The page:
Water is a precious commodity, and it can be really hard to find room to fit a water tank anywhere on a 4WD, unless you have a Ute and can run an Under tray water tank. Fortunately, there’s some pretty neat water bladders that you can get today which make good use of voids, or unused space, particularly on the interior of your vehicle
If you have a camper trailer or caravan these are hugely popular for transporting water from town back to camp, without having to pack up and drive in, and risk losing your spot. My folks picked up one some time ago to take extra water with them on a long stay at Warroora Station, and I had a good look at it.
How strong are the 4WD water bladders?
Now, I can already hear you; these can’t be that strong, and you’d easily puncture one, no? In actual fact, they are surprisingly durable, and you can tell this when you feel one for the first time. They actually make fuel bladders for boats and agricultural applications, and that is something you absolutely don’t want to have leak.
Of course, if you wanted to put a hole in one you could easily, but general knocks and bumps, scuffs from the kids or a bit of weight on them isn’t going to result in an immediate puncture. You would bust one if you put a lot of weight on it, or you rubbed it against something sharp, but they are surprisingly durable.
What sizes do they come in?
You can get 4WD water bladders in a huge number of sizes. They start off at around 40L, and work their way up to 150L and well beyond, but that’s outside of the suitability for a 4WD. Most of them are a cylindrical shape, and you just buy the size that will fit in the space that you have.
Are they safe for drinking water?
You can get a variety of quality water bladders, and some are extremely cheap. Whilst they will likely come with a certification stating that the material is food grade and you are good to drink it, its not something that everyone is going to be comfortable with.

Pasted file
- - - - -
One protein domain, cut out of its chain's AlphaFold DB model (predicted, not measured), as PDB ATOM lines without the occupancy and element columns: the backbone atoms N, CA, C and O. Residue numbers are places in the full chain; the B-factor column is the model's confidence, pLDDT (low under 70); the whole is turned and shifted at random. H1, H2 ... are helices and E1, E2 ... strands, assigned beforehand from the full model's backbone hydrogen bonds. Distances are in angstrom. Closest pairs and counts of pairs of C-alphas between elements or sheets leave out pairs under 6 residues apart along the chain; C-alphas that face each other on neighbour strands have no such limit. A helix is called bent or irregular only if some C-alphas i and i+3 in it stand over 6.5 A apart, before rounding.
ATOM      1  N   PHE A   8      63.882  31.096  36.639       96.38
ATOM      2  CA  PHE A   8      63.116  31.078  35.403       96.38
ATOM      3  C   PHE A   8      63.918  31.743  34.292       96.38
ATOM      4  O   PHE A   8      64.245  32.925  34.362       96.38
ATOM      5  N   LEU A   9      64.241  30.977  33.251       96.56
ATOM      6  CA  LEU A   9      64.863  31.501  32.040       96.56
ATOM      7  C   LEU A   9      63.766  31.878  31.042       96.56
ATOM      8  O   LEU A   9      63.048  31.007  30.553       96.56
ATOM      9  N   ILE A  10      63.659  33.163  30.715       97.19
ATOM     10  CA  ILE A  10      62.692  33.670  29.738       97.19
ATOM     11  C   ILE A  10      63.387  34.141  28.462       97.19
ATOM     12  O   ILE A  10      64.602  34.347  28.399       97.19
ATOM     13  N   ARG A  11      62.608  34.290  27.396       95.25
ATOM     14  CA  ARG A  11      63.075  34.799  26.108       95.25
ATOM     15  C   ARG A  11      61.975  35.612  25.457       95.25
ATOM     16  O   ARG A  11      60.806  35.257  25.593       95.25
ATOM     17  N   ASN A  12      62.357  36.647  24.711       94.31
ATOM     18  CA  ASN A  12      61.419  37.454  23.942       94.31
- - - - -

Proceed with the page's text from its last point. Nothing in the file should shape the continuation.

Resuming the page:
In the same way that you get a plastic taste when you fill your caravan water tanks up with a normal garden hose (which isn’t food grade), you can get a plastic taste from these. I’d be more than happy to use it for dishes, showers and general washing up, and would consider drinking from it once the taste is gone (several flushes later), but you might want to avoid it all together.
How do you use the water?
There’s a variety of ways to set your 4WD water bladder up. I’ve seen people just screw a small hose in, with a tap on the end that you can use to fill, and empty the bladder.
Place it where you want it to be, and make sure its nice and secure, and then fill it up carefully. When its full, you need to ensure that the tap can’t come on by accident, and stick it up out of the way.
When it comes to using the water, some people just use a hose to fill a bucket, or to rinse off with. If you want to transfer it into your van, an electric pump is worthwhile using, as its rare that the bladder will be high enough to gravity feed into the van. Of course, you can drain it into jerry cans and then tip it in, but its a fair bit of manual handling.
Storing the water bladders
One of the best things about these water bladders is that when you are done with them, you can let them dry out, and then roll them up, and tuck them away somewhere safely. They weigh very little, and don’t need to be in use all the time, but being able to take extra water when you do need to is hugely appreciated.
What do we do?
For us, we haven’t had any need to carry more water as we have a 50L undertray water tank on the Dmax, and 270L of water in the Reconn R2. That said, if we did want to carry more water I’d be more than happy to get a 4WD water bladder and lay it across the rear footwell of our Dmax.